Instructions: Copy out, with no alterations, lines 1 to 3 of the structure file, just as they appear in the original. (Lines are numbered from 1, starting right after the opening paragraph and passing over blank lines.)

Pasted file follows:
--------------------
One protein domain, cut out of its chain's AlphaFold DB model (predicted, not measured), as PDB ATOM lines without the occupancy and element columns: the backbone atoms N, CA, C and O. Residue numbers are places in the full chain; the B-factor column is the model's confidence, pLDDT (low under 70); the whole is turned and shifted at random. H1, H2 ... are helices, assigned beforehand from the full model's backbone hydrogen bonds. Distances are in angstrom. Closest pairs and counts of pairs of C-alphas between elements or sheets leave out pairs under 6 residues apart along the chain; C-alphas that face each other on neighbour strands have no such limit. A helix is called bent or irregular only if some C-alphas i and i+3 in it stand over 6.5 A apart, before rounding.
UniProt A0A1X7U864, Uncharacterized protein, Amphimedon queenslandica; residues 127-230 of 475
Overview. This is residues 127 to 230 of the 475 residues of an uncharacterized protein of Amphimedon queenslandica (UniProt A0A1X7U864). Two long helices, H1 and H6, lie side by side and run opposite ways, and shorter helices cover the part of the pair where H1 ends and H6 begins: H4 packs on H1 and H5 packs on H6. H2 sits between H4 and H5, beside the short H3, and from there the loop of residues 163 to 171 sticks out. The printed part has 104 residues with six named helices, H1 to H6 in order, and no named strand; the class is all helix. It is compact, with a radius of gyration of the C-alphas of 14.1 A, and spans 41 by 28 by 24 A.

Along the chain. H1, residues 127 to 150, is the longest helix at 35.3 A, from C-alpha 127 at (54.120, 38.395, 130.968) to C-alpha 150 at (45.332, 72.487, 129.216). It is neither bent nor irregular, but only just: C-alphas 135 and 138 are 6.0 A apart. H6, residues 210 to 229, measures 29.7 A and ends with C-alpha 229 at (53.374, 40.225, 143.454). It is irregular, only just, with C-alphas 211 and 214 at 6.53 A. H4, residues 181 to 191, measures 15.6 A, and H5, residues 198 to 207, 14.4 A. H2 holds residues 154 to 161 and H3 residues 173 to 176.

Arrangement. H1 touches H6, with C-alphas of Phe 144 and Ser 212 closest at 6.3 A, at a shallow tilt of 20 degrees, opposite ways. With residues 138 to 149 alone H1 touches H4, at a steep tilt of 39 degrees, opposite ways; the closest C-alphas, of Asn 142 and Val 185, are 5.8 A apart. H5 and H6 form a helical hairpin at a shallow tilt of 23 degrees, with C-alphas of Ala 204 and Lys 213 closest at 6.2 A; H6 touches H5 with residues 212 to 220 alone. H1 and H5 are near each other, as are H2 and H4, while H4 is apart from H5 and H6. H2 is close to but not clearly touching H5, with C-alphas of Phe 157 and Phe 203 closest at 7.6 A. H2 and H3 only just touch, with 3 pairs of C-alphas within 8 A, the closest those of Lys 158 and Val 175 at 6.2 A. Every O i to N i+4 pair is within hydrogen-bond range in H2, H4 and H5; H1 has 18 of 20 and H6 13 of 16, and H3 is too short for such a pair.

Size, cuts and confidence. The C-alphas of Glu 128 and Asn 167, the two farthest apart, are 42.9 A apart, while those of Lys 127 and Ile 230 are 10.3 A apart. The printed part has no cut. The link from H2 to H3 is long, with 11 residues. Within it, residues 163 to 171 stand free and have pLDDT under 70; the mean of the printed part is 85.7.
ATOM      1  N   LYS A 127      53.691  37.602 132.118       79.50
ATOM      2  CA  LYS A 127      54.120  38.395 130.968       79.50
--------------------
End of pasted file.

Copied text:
UniProt A0A1X7U864, Uncharacterized protein, Amphimedon queenslandica; residues 127-230 of 475
Overview. This is residues 127 to 230 of the 475 residues of an uncharacterized protein of Amphimedon queenslandica (UniProt A0A1X7U864). Two long helices, H1 and H6, lie side by side and run opposite ways, and shorter helices cover the part of the pair where H1 ends and H6 begins: H4 packs on H1 and H5 packs on H6. H2 sits between H4 and H5, beside the short H3, and from there the loop of residues 163 to 171 sticks out. The printed part has 104 residues with six named helices, H1 to H6 in order, and no named strand; the class is all helix. It is compact, with a radius of gyration of the C-alphas of 14.1 A, and spans 41 by 28 by 24 A.

Along the chain. H1, residues 127 to 150, is the longest helix at 35.3 A, from C-alpha 127 at (54.120, 38.395, 130.968) to C-alpha 150 at (45.332, 72.487, 129.216). It is neither bent nor irregular, but only just: C-alphas 135 and 138 are 6.0 A apart. H6, residues 210 to 229, measures 29.7 A and ends with C-alpha 229 at (53.374, 40.225, 143.454). It is irregular, only just, with C-alphas 211 and 214 at 6.53 A. H4, residues 181 to 191, measures 15.6 A, and H5, residues 198 to 207, 14.4 A. H2 holds residues 154 to 161 and H3 residues 173 to 176.